Today’s cops have plenty of opportunity to obtain training dealing with the

          1. NAMI (National Alliance On Mental Illness) offers a free 12 week course to families and friends of those with a mental illness. Each course is 12 weeks long, and each class is usually 2.5 hours long.

            NAMI also has a Law Enforcement Crisis Intervention Team Program in some counties, ie Ventura County.
            Their Objective’s are:
            Train and maintain at least 20% of patrol officers and dispatchers in a 40-hour mental health training.
            Increase the percentage of individuals linked with treatment through interagency meetings.
            Conduct ongoing update trainings.
            Conduct ongoing CIT stakeholder/advisory meetings.
            Conduct 8 hour “Police Response to People with Mental Illness or Developmental Disability” trainings to all non-CIT officers.

            Their Goals are to:
            Reduce the necessity for the use-of-force
            De-escalate crisis situations
            Reduce the use of jail
            Decrease recidivism
            Increase lawful self-reliance and health enhancing behaviors

            I completely agree that “all the 1 & 2 day courses in the world will not make you an expert.” However, they need to start somewhere. And, especially considering the fact that 1.5 percent of the population suffers from schizophrenia, and one in five Americans experience a mental disorder in a given year (U.S. Dept. of Health and Human Services, 1999), and about 2.8% of the U.S. adult population have severe mental illness, most commonly schizophrenia, major depression, or bipolar disorder.

            Orange County, CA also has a C.A.T. team. This is “The Centralized Assessment Team” It is a program of Orange County Health Care Agency-Behavioral Health Services and it is funded through the Mental Health Services Act (MHSA). The psychiatric Emergency Response Team (PERT) providing collaboration with law enforcement to conduct mental health evaluations 24 hours a day/7 days a week. I quote the following from their website: “They are available to assist police, fire and social service agencies in response to psychiatric emergencies. They can respond to private residences, police stations, health clinics, private doctors’ and therapists’ offices, and in the field. This mental health response team will be available to both law enforcement and hospital emergency rooms for intervention with the seriously mentally ill.”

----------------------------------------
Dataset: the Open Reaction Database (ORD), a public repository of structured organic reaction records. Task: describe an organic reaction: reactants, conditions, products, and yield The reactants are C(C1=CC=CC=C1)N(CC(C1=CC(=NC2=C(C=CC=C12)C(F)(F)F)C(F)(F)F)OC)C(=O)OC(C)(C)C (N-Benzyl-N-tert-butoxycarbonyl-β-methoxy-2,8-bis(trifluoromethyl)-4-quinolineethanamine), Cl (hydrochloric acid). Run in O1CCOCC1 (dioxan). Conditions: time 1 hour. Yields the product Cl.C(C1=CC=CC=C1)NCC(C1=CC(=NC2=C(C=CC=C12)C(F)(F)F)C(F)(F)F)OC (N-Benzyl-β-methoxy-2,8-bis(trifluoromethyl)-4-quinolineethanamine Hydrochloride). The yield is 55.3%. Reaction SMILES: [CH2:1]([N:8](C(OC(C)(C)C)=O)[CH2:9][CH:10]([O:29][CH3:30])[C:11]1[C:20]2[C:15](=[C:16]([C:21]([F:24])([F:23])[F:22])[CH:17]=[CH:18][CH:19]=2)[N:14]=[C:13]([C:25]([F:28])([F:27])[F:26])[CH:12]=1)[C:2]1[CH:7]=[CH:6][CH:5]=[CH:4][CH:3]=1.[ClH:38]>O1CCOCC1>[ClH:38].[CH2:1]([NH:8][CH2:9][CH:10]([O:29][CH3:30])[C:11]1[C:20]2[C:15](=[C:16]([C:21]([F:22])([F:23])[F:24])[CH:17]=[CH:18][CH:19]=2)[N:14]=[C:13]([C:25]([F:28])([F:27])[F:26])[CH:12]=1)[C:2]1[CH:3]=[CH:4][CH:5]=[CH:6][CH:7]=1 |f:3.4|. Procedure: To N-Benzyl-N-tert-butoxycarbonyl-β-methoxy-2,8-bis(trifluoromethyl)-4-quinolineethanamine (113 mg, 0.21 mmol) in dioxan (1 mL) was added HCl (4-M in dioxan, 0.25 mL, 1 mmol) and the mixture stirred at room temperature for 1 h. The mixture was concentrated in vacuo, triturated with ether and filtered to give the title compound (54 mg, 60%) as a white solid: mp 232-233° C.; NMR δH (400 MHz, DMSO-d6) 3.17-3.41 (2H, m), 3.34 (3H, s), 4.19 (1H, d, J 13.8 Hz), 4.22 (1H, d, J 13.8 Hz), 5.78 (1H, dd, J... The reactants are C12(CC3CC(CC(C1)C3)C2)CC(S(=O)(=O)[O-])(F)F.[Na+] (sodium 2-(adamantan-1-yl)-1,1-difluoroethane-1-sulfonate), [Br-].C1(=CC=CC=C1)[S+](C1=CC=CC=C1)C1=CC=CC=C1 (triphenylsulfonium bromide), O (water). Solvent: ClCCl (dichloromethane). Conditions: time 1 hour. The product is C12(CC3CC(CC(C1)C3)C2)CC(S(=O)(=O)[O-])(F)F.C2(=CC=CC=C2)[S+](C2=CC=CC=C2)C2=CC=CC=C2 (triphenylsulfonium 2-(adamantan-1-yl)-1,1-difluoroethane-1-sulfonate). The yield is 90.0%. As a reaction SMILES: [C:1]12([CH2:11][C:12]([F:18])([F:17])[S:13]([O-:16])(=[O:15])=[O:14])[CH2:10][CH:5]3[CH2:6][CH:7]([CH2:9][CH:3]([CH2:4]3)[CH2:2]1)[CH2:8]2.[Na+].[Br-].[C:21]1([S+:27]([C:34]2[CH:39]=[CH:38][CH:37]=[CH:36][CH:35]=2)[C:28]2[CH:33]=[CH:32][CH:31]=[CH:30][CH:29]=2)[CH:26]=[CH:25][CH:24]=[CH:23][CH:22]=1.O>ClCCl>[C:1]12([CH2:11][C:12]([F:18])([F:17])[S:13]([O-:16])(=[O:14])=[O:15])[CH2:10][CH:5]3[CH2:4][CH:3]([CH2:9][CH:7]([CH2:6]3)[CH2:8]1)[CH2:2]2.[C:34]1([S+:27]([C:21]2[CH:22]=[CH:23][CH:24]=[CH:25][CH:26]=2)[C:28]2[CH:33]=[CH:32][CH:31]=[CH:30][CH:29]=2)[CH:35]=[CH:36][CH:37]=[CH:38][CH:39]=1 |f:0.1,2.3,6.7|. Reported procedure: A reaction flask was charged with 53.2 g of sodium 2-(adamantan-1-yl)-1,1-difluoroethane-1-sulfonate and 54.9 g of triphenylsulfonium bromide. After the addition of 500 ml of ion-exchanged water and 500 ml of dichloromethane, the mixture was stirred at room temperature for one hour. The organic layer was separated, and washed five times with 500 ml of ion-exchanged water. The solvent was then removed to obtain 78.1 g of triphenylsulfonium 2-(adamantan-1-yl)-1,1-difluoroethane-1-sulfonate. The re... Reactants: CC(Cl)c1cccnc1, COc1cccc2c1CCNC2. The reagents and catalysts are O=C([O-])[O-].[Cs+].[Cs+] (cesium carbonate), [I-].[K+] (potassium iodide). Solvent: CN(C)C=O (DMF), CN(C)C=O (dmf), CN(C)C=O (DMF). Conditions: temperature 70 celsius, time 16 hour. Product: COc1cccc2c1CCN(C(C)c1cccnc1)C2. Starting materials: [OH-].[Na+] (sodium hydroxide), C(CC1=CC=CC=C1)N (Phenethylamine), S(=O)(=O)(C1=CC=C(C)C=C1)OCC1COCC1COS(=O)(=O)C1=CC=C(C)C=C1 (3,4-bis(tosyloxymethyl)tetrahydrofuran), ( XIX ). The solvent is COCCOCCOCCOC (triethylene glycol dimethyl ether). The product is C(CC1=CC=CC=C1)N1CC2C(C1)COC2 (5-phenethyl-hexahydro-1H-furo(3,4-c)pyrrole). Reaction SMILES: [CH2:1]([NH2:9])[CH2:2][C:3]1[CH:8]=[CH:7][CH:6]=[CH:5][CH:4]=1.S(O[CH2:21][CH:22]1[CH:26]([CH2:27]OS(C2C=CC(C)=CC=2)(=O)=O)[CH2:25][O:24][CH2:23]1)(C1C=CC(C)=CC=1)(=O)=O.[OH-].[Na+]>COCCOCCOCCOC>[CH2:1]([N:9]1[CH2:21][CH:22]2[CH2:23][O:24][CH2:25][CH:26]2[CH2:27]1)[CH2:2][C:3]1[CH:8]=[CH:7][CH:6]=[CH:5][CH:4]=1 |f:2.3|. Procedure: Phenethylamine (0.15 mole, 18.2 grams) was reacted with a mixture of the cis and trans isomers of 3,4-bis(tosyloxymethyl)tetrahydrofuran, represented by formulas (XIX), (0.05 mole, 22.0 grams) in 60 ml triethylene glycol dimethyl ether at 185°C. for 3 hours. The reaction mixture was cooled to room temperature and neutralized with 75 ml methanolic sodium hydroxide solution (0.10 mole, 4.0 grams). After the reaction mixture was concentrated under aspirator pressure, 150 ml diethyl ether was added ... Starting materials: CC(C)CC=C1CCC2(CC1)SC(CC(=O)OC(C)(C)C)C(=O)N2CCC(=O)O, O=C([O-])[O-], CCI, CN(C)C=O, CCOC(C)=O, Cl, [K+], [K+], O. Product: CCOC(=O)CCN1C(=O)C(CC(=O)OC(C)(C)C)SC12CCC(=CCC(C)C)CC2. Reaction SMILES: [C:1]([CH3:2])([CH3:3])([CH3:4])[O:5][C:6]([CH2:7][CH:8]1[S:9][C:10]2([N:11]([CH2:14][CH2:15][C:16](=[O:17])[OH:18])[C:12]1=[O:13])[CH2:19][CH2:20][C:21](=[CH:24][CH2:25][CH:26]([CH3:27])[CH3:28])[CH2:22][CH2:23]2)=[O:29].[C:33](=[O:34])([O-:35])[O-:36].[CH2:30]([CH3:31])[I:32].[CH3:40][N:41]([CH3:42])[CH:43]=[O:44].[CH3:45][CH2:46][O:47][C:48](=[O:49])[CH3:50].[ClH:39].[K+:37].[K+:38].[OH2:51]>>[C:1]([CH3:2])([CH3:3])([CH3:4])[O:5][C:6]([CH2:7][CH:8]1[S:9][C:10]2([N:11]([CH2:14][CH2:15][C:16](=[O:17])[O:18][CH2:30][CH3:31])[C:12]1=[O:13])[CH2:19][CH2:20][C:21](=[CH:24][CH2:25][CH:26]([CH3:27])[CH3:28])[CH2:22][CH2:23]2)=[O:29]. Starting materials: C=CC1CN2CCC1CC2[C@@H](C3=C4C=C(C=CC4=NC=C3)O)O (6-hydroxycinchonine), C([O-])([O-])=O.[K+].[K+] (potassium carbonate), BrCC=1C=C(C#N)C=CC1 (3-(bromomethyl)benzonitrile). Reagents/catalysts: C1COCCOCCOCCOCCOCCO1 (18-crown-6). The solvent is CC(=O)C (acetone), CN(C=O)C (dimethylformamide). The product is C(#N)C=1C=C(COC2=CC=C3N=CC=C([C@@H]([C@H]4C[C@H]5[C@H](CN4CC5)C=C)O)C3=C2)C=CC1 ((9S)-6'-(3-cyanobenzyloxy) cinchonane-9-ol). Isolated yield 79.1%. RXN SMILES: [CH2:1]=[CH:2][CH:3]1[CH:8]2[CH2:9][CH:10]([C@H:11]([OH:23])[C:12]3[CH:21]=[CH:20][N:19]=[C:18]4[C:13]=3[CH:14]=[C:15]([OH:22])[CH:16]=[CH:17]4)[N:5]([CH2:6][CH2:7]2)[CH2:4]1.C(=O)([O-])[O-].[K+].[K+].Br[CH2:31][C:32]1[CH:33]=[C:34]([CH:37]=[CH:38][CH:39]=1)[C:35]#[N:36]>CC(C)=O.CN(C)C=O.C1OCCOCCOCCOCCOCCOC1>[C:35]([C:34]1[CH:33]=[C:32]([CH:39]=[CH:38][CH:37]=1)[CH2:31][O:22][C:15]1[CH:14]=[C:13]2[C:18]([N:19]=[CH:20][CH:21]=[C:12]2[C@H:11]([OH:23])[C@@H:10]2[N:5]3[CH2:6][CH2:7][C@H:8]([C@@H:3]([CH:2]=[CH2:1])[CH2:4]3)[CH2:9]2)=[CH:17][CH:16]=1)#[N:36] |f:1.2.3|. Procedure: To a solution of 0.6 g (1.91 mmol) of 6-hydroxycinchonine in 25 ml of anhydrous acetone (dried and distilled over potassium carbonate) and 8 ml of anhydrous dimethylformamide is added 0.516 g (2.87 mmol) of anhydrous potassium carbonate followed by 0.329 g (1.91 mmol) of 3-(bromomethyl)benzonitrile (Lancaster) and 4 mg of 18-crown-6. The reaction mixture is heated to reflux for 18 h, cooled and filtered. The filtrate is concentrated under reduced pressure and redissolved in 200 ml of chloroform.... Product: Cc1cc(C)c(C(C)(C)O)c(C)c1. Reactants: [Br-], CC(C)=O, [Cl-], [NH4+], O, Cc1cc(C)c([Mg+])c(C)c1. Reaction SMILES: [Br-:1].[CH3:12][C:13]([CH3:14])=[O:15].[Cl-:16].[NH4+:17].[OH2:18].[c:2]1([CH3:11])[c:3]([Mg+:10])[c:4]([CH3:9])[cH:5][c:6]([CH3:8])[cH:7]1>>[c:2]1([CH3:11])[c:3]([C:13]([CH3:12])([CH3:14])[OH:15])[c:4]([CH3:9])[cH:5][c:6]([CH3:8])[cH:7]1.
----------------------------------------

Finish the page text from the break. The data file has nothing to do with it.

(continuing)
This C.A.T. (Centralized Assessment Team) is a resource that the officer’s have at their disposal. The C.A.T. team responds to psychiatric emergency calls throughout Orange County, CA.

            So, considering the prevalence of severe mental illness, and the fact that the officers are constantly in direct contact with the public and very often come into contact with people suffering from severe mental illness-I believe that it should be an absolute requirement that officers ALL receive extensive training in the subject of severe mental illness. They need much more than just an couple of days of training.

            Mental health training courses-(preferably through NAMI)- education regarding severe mental illness should be a prerequisite requirement- in order to even apply for a job in law enforcement. And, there should be mandatory review courses each year.

          2. Justice for All

            How can I disagree with you? I work week with the CAT and their counterpart, CEGU in the institutions. We do call them as soon as we have a situation. But, sometimes things go down so fast and so wrong, it is up to the officer to be the “mental health” professional. And, at the same time, you have to restrain the individual to keep them from hurting themselves.

            I am all for training. But training in our department, like others, is severely limited to just 24 hours for institutional officers and 40 hours for field officers. Last year, I was fortunate enough to receive an extra 16 hours of training. How did I use it? in NAMI training when they offered the course here.

            There has been a lot of good information posted here in spite of the ones who don’t understand what the original post was about. Thanks.